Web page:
Aug
04
2016
by admin

Issues downloader for Bitbucket

This is an example of how to create a simple downloader of websites, which are behind login mechanism and further download them – for example bitbucket issues. While the target of your crawing could differ, and could go to xxx, my case was finite, which makes it slighlty easier, since i knew the base of URIs before i even started. Long story short – here is a code which could backup your pages while handling post data & cookies and is purely in Node.js.

What i needed for issues downloader:

  • nodejs runtime(of course)
  • some way to make html requests easy
  • entry point & ending point – basically where to login and when to end
  • https cerificates(explained later)
  • something for parsing html(jquery like cheerio)
  • some output channel for backup – preferably filesystem module(fs)

 

From my point of view, Node.js is for this job suitable as much as python or perl or whatever iterpreted language. The downside of node as “callback-providing-engine” is nested calls when you are lazy. Fortunately, this code won’t have more than 200 lines at most. First thing i needed was to create an authorization request, so let’s check the login page, since i don’t know if bitbucket has an API for that.

 

bitbucket-login

So according to developer tools, i see only next field, csrf field, email and password. The first one is probably not important, but just in case, let’s include it. The second one is token holder, which should be as important as email or password. As it is common, the csrf value is normally doubled in cookies.

 

cookies

 

That means that for authorizing, first i need to scrap the login page for required datas and then forge an HTTP POST request which should be the same as when using the login form on the login page. Lets write some code.

First – include required modules(of course – npm install xxx) – all of them right now, since i know i will need them. Everything should be self explanatory, maybe only rimraf. That is a module for recursive directory removal. Since i will be storing the html pages, i will probably need some directory and with directory i mean CLEAN directory.

 

Second step – retrieve the login page:

I started writing in functions, so it will be easier later when joining the code. As simply as it seems, the first function downloads the login page. Basically everything i need is the csrf token, which is duplicated – one instance is in the form, while the second is in cookies. Since i don’t want to parse the html only for one token, i grab it from the second occurence.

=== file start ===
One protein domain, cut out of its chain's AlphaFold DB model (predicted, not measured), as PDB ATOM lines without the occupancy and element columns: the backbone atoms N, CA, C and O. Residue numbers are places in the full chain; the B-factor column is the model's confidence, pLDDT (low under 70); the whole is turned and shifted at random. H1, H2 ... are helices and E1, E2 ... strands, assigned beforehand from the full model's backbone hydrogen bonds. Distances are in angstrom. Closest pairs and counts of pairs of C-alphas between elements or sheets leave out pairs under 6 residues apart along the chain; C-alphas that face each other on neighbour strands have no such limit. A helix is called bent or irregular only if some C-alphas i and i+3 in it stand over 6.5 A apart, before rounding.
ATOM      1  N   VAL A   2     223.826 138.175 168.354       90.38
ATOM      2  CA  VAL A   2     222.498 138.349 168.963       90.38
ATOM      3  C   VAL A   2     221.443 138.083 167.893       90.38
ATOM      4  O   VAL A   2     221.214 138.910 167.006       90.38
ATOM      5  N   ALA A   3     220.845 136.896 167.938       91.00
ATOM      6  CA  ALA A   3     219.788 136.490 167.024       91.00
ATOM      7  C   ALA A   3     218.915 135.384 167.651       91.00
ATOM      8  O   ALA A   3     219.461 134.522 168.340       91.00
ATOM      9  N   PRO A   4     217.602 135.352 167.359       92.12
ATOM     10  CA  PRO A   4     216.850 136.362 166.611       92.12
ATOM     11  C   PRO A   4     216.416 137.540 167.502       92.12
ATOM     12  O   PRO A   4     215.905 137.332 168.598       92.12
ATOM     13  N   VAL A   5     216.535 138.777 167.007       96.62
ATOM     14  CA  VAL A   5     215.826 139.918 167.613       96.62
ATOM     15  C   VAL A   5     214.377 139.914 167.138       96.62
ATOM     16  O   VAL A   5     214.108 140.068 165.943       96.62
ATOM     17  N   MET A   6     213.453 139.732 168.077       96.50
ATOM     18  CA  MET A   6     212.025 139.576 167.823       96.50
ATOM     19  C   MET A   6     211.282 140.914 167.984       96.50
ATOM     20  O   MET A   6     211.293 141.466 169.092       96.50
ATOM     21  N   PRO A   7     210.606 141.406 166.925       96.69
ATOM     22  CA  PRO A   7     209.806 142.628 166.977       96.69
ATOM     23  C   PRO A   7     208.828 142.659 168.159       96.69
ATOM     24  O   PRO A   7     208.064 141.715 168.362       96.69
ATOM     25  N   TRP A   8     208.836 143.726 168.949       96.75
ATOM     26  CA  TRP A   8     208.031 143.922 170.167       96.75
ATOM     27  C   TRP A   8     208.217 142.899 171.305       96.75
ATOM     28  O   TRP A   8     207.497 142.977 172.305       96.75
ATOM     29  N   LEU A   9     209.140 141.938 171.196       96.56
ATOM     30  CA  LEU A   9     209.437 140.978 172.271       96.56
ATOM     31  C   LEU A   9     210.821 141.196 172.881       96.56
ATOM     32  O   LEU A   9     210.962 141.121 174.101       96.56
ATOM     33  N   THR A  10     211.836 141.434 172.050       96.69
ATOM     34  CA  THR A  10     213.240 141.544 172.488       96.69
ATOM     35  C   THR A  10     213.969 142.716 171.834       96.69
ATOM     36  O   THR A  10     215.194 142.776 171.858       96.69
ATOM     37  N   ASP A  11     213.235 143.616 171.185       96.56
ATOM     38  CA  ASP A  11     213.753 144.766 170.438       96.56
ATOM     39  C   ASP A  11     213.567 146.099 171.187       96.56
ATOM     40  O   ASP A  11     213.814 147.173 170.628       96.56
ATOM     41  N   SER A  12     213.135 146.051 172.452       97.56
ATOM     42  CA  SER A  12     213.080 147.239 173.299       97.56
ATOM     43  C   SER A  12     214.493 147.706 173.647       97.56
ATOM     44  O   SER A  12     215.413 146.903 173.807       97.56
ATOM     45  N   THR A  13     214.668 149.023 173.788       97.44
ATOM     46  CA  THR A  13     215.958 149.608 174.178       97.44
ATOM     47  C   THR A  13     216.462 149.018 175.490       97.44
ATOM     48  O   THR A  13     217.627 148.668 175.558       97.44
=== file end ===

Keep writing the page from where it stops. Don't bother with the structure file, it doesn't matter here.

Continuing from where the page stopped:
Third step – attempt to login. Since i have already checked the login page, i know that the url which handles the POST request from the form has the same url as login page requested through classic HTTP GET request(ie. in browser), so no need to change the url from previous step. Just create the same request, but change the method, add some data.

If you run this code, you will see, that something is not right. Even though the HTTP response status code is 200(ok), the body doesn’t contain the page, which you would normally get after login. When you debug the body variable, you will see the page and thankfully, the site shows you where exactly was the mistake. Well more like mistakes.

That probably means, that the request above didn’t send csrf in cookies, so the server couldn’t do csrf checkup – from request’s perspective. Request module don’t sent cookies between requests automatically, it has flag for it – named ‘jar’. It could be enabled globally – like this:

The second problem require to provide additional header. The idea behind this is generally to stop CSRF attacks. No problem, just change the request to this:

Note: when you run this code and print the output, the html would still contain the CSRF verification problem text. That is because the request would normally redirect the visitor. For the complete response, you can add  followAllRedirects : true(it will redirect the POST HTTP request to dashboard – parameter next – ‘/’)

 

Fourth step – download one issue page and save it. For this we have to store the project url and issue number – url of the issue is working even without the name in it(ie. https://bitbucket.org/<user>/<repo>/issues/<issueNumber>).

And since i am going to save the actual downloaded page into directory, let’s delete it at first and then create it anew.

OK, this is the basics. When you run the script, it will download the page into defined directory like /issues/1/1.html. This downloaded page is fortunately(thank you bitbucket) able to show everything what you normally see when you go through the login process in your browser and navigate to the url of the issue(css + js working). But you may see a little problem – if you aren’t currently logged in while checking the downloaded page, you won’t see the uploaded images for the issue – they are behind another redirect and physically uploaded somewhere in Amazon cloud.

 

So without auth session active, you won’t see uploaded images – and that will be in the part two of this article.

Note: bitbucket.org offers export for your issues, but that works only if you have admin privileges. Otherwise there is not an API for you to casually download those issued like JSON or even raw besides doing it manually. Chrome store has some plugins, but seriously – you have to provide credentials, which i simply don’t want to.